Sir András Schiff - Lucerne Festival Switzerland


and his Concert Grand in Pyramid Mahagony


As part of the Piano Festival 2018, Sir András Schiff played on November 29 and 20 in Lucerne on his personal Bösendorfer Concert Grand 280VC in pyramid mahogany

Rezital 2 - A concert consists of different compositions, but it can also seem like a small work of art in its own right with its sequence. Hardly any other pianist "composes" his programs as beautifully as Sir András Schiff: He grouped his two recitals, which he created for the 20th anniversary of the Lucerne Piano Festival, around the late work of Johannes Brahms, who seems to recall: to older colleagues whom he either knew, like Robert Schumann, or admired throughout his life, like Mendelssohn and Mozart; to the "giant" Beethoven, out of whose shadow he had to laboriously struggle; or the myth Bach, which formed the feast of Brahms's spiritual world. The interplay of his and her works creates an "alliance of related spirits", a musical portrait of a family in two parts: lines of tradition are exposed, surprising references apparently. And suddenly the time disappears from the room: The historical distance seems to be lifted, because the artistic similarities are stronger than the change of the epochs.

 

Rezital 3 - Western music reaches an absolute peak with and at the time of Bach,” Sir András Schiff believes. “It then has a second golden age with Viennese Classicism up until the death of Schubert in 1828. The Romantic and Late-Romantic eras form additional productive phases.” In his two concerts at the 2018 Piano Festival, he will focus entirely on these three great heydays of music history, juxtaposing them directly. By doing so, Schiff will provide striking insights, for example regarding the “modernity” of these composers: “One cannot seriously claim that Brahms is more progressive than Bach,” he explains. But the recital promises to yield even more discoveries. When Schiff plays Beethoven, audiences can anticipate a “metaphysical and cosmic” experience, while Robert Schumann’s last work, the Ghost Variations – long considered the creation of a “madman” – can bring the listener to tears. The late piano pieces of Brahms, which Schiff describes as “autumnal, melancholic, resigned,” offer a fitting complement. A moving farewell – and yet no swan song.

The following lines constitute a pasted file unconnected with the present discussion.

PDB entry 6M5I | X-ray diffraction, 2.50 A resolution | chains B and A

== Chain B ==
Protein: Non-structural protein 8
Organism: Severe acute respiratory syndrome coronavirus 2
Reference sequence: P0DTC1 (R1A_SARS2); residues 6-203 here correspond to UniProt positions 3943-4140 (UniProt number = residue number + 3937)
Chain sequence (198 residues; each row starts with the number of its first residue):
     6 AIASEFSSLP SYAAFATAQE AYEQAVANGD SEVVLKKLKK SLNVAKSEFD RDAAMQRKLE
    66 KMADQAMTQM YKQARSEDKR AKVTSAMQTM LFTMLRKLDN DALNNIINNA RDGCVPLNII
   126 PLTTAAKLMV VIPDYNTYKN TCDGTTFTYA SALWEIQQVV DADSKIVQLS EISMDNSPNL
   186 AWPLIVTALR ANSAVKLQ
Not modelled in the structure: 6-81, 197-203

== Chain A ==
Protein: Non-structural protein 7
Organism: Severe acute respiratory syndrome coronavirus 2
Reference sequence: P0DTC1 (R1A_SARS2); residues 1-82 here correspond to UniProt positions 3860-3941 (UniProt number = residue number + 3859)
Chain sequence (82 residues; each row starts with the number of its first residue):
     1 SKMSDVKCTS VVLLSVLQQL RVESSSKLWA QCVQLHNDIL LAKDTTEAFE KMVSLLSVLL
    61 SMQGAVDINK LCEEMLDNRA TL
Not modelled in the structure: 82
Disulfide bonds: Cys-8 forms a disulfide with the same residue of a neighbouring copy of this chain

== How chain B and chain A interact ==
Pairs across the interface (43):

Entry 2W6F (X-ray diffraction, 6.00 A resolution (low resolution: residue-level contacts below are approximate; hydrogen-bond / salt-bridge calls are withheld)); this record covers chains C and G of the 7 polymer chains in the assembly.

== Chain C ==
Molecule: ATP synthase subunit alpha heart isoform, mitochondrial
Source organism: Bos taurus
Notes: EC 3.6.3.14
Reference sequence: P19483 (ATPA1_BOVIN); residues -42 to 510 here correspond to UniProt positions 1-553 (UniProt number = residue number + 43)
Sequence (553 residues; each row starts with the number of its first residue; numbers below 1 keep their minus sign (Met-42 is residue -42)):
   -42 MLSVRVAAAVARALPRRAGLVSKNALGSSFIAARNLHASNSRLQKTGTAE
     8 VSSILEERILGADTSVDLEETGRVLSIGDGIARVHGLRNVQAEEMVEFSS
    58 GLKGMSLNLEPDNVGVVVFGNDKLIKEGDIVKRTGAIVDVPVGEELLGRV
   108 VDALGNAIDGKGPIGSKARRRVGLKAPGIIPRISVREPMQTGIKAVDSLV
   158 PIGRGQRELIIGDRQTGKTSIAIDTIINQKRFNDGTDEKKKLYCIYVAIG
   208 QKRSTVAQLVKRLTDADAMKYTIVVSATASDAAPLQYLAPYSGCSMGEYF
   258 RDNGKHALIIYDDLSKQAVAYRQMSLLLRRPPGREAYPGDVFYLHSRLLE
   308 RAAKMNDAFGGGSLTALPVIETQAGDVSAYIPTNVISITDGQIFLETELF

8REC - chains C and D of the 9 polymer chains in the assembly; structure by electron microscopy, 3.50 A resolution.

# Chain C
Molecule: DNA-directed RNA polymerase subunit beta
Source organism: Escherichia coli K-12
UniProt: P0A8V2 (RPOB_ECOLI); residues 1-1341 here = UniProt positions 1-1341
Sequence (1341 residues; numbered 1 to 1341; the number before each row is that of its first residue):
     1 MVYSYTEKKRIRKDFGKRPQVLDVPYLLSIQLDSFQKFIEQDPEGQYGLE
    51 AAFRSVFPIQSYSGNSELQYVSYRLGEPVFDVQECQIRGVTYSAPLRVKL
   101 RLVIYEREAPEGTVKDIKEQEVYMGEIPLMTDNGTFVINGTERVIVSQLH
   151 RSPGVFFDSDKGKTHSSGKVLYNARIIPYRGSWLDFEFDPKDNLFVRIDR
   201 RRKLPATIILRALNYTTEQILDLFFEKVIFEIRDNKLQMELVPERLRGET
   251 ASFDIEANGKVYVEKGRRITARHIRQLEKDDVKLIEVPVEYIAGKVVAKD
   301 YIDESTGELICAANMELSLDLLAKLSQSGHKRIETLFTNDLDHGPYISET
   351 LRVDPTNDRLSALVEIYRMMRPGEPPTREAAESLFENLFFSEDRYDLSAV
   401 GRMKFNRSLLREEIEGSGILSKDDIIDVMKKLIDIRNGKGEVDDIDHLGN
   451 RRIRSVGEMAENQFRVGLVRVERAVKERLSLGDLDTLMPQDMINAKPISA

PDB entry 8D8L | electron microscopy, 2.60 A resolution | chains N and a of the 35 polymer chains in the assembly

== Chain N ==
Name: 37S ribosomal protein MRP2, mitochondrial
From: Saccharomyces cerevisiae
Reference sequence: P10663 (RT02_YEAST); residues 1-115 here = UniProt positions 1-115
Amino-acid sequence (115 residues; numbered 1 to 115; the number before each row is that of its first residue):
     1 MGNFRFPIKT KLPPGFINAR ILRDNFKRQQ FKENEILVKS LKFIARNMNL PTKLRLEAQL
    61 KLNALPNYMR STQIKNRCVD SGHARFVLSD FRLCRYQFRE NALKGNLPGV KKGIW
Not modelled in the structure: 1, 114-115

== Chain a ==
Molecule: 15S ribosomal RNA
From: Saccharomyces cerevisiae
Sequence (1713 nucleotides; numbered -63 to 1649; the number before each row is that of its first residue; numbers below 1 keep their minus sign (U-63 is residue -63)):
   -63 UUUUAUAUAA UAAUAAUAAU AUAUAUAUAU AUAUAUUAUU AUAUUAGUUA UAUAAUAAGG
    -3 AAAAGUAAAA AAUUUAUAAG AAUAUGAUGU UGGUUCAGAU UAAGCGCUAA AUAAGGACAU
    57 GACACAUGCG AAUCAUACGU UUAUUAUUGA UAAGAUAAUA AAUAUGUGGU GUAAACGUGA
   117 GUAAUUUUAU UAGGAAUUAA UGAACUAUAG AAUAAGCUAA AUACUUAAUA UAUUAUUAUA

The newspaper Neue Züricher Zeitung writes: "Brahms' late piano music, which, with the exception of the Rhapsody op. 79 was heard completely, was placed by András Schiff again in a revealing dialogue with works by his" house gods "Bach, Beethoven, Mozart, Mendelssohn and Schumann. Even Schiff's choice of a distinctly chamber-musical sounding Bösendorfer grand piano was a statement: not the concertante, but a school of listening was in the foreground, combined with the recognition of how organically piano music of the German tradition, despite all stylistic differences, develops one from the other. It also becomes clear how far Brahms is looking back at Bach in his piano work, but also looking ahead of modernity and burgeoning Impressionism. ... All didactic transcending, Schiff succeeds in a haunting, for every precious moment struggling reproduction of the late loneliness monologue of Brahms, which he sets with style-consciousness and superior creative power to the other works in an intimate relationship.

 

 

"NZZ/Christian Wildhagen/excerpt from the article "In the school of hearing"/23.11.2018

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Lucerne Piano Festival 2018 - Sir András Schiff premieres with his in summer finished pyramid mahogany Bösendorfer Model 280VC "Vienna Concert":